McIlroy moves on from Masters meltdown
It’s impossible not to like Rory McIlroy, and not just as a golfing prodigy and Masters favorite.
The Irishman entered the interview room Tuesday morning at the Masters, knowing he’d be forced to re-live the worst round of his life in forensic detail, and did so with poise, self-deprecating humor, honesty and a maturity and perspective far beyond his 22 years.
“It wasn’t the end of the world. It’s only golf. It’s not like anyone died out there,” he said of last year’s final round capitulation.
It’s a nice-sounding line but what was more important was that it didn’t seem rehearsed. Like everything he says, it comes naturally and you sense that it’s what he believes.
McIlroy held a four-shot lead going into last year’s final round, only to shoot 80. His dreams of a green jacket came undone firstly with a hooked tee shot on the 10th that led to a triple-bogey, then he three-putted the next for bogey and four-putted the 12th for double-bogey.
He’ll be forced to relive a bit of last year’s final round this year as he’s been paired with Angel Cabrera, his playing partner that day, in the first two rounds as well as Bubba Watson.
“I learned a lot,” he said.
“As a person and as a golfer, I wasn’t ready to win the Masters; wasn’t ready to win a major.”
In golf, we’ve grown accustomed to hearing Tiger Woods speak guardedly or in generalizations, and reveal little.
McIlroy, to say the least, represents a refreshing change.
He told of the phone call he had with his mother, Rosie, to whom he’s very close, the morning after last year’s Masters.
“It was the first time that I had cried in a long time about anything,” McIlroy admitted.
“I suppose I let it all out that morning, and I definitely felt better after it.”
Imagine Tiger betraying such an intimacy?
Neither can I.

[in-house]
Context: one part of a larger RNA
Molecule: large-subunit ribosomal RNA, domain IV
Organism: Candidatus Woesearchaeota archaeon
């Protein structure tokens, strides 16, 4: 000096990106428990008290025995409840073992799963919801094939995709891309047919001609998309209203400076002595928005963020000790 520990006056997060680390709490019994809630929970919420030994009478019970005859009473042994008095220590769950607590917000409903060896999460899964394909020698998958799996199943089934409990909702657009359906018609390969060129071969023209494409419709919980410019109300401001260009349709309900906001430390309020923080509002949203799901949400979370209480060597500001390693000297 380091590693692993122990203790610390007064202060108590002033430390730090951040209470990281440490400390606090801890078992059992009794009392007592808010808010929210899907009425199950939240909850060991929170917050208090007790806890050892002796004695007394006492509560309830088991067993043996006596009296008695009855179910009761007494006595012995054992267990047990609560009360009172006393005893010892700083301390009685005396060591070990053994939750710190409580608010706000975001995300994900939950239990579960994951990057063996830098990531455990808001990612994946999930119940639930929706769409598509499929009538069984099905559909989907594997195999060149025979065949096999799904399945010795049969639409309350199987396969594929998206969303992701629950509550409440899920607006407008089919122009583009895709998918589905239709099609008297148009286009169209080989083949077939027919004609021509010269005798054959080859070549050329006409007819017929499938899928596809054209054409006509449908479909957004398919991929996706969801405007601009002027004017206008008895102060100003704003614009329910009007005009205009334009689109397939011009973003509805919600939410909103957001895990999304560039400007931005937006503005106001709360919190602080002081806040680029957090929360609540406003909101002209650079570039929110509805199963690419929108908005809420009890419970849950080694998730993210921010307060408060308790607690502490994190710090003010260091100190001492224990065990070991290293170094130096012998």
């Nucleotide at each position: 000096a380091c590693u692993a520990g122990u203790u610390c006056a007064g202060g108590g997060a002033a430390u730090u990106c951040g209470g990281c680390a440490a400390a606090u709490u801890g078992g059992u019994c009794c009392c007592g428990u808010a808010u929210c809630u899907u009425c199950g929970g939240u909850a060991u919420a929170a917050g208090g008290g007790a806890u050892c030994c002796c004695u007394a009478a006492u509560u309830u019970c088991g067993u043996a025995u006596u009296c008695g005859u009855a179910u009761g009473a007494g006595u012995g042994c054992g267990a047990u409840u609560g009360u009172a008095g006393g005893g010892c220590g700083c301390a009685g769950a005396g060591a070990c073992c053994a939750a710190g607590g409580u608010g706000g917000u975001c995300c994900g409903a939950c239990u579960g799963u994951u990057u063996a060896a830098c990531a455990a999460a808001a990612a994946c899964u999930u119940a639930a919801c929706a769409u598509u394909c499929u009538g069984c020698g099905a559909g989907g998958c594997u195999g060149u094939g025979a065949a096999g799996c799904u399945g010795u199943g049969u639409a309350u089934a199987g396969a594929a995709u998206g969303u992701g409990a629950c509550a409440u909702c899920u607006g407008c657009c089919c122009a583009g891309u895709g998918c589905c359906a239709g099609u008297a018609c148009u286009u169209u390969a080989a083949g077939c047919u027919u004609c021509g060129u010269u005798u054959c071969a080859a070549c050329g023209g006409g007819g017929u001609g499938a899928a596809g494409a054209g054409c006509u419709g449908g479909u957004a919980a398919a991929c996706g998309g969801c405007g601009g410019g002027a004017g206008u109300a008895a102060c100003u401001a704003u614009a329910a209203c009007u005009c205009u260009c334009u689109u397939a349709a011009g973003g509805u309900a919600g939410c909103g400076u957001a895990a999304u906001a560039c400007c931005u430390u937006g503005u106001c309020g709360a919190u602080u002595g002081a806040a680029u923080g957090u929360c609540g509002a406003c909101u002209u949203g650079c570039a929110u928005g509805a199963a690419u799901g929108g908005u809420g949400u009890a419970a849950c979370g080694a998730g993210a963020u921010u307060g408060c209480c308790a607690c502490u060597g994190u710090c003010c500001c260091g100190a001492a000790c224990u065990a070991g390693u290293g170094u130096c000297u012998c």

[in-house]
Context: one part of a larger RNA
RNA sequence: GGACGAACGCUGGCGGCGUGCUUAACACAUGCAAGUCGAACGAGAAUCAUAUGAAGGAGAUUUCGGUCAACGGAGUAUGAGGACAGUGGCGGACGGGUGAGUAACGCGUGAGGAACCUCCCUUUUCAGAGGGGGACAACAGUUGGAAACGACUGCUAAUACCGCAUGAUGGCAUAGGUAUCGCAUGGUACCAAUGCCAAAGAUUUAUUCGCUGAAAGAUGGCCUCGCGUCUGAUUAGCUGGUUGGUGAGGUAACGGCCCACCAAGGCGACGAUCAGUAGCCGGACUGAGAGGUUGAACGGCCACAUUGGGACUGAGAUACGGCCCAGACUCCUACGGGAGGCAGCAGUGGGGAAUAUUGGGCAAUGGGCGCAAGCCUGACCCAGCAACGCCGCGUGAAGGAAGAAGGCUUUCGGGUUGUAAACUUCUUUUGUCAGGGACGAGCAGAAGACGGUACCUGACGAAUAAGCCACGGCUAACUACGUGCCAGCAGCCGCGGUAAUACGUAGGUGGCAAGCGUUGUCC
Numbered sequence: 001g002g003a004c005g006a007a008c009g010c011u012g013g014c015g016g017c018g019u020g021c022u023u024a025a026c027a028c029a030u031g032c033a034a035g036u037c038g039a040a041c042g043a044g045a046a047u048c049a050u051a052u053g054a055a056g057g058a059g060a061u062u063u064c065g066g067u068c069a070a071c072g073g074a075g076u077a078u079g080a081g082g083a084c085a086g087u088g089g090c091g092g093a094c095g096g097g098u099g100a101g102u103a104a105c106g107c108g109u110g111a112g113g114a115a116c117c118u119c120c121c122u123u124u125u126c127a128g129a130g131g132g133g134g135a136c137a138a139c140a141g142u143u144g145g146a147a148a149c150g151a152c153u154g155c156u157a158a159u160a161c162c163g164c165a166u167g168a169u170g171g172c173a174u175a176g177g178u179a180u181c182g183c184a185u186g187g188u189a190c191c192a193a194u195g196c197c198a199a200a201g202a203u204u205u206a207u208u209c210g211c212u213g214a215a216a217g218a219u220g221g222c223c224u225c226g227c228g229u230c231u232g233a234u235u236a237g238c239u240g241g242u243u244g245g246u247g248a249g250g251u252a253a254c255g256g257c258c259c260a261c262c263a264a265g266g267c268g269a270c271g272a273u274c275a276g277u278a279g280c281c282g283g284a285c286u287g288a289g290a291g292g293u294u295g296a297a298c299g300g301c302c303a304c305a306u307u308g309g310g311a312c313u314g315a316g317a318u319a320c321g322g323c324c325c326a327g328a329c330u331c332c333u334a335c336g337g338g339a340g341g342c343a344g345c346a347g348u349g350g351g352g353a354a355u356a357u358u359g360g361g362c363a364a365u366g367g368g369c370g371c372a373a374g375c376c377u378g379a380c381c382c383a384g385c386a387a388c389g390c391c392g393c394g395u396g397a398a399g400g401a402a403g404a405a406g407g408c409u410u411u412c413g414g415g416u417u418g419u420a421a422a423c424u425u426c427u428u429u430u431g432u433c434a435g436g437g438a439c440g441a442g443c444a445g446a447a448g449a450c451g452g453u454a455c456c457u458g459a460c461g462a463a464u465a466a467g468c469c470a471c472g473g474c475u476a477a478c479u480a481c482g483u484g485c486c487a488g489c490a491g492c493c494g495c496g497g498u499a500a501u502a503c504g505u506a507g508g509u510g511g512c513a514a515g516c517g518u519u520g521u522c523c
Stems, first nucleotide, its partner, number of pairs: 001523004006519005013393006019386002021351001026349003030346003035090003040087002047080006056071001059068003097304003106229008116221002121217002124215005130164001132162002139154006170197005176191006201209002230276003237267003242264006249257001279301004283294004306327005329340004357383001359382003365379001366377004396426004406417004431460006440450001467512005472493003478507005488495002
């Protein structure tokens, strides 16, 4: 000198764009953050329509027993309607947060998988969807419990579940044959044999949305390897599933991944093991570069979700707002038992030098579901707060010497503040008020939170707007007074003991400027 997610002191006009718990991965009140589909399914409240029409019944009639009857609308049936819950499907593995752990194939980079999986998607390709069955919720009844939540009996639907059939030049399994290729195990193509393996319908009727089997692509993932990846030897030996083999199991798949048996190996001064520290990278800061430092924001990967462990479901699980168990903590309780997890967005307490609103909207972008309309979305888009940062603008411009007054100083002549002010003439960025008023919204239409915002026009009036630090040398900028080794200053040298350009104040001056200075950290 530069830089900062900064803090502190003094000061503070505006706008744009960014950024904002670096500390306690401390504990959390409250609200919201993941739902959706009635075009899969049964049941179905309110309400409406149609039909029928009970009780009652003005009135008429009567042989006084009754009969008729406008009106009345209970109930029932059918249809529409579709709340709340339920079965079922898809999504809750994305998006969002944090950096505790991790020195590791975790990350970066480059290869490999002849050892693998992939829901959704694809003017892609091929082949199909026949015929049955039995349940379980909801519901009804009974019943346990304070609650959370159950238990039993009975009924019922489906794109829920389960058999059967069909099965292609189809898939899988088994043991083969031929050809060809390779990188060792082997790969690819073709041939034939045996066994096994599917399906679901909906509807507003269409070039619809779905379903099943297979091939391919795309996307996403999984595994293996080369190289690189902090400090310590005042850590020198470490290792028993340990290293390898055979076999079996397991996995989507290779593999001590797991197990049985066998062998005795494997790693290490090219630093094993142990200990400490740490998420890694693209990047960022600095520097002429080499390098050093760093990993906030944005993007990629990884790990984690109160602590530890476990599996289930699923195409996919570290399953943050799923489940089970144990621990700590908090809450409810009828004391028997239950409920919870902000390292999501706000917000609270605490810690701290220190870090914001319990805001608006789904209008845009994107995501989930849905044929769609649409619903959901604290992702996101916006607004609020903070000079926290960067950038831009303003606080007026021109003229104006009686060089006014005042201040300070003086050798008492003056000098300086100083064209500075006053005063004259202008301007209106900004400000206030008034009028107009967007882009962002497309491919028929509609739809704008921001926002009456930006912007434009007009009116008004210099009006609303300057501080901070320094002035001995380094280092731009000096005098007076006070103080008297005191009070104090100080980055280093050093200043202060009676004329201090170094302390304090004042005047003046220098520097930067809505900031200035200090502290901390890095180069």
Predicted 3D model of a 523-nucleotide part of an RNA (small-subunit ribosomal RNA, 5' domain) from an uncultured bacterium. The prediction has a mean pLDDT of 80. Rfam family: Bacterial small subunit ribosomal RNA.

McIlroy — who went on last year to win the US Open by eight shots — has clearly thought long and hard about why he fell apart last year.
“It wasn’t just the tee shot (on the 10th), it was how I approached the whole day. I went through it a million times,” he said.
Essentially, he tried to emulate Woods, the champion he’s dreamed of beating since he was a boy. Woods is all-business on Sundays at majors: silent, intense, focused.
“I tried to be too focused, too perfect,” the world No. 2-ranked player admitted.
“I was always looking at the ground. I was very insular. Sort of like I didn’t want the outside world to get in instead of embracing the situation and saying, ‘I’ve got a four-shot lead at the Masters, let’s enjoy this."
“You still have to have fun out there, it’s not all business.”
During a practice round last week, he faced the demons — such as they are — of the 10th, where his tee shot finished by cabins that have never been in play.
“Obviously, the first time I played the back nine last week, obviously there’s memories that come back and memories that you probably don’t want,” he said with a chuckle.
“I mean, I can’t believe how close the cabins are. They are only 50 yards off the tee (laughs).
“But, look, it’s great to be able to laugh about it now.”
“It’s fine. I got that all out of the way and just looking forward to this week and looking forward to putting myself in contention to try and win this thing.
“I feel like I’m bringing in some pretty good form, and just excited to get started.”
During his interview, his phone rang, which is a no-no at Augusta National.
Journalists have been warned that if they are caught with cell phones outside of the media center, they’ll have their credentials revoked.
Players know the rules, too.
“Sorry, phone’s going. No phones at Augusta,” McIlroy said, to raucous laughter.
A green-coated member responded: “We didn’t hear anything.”
Yet I have a feeling we’ll be hearing from McIlroy again before the week is out.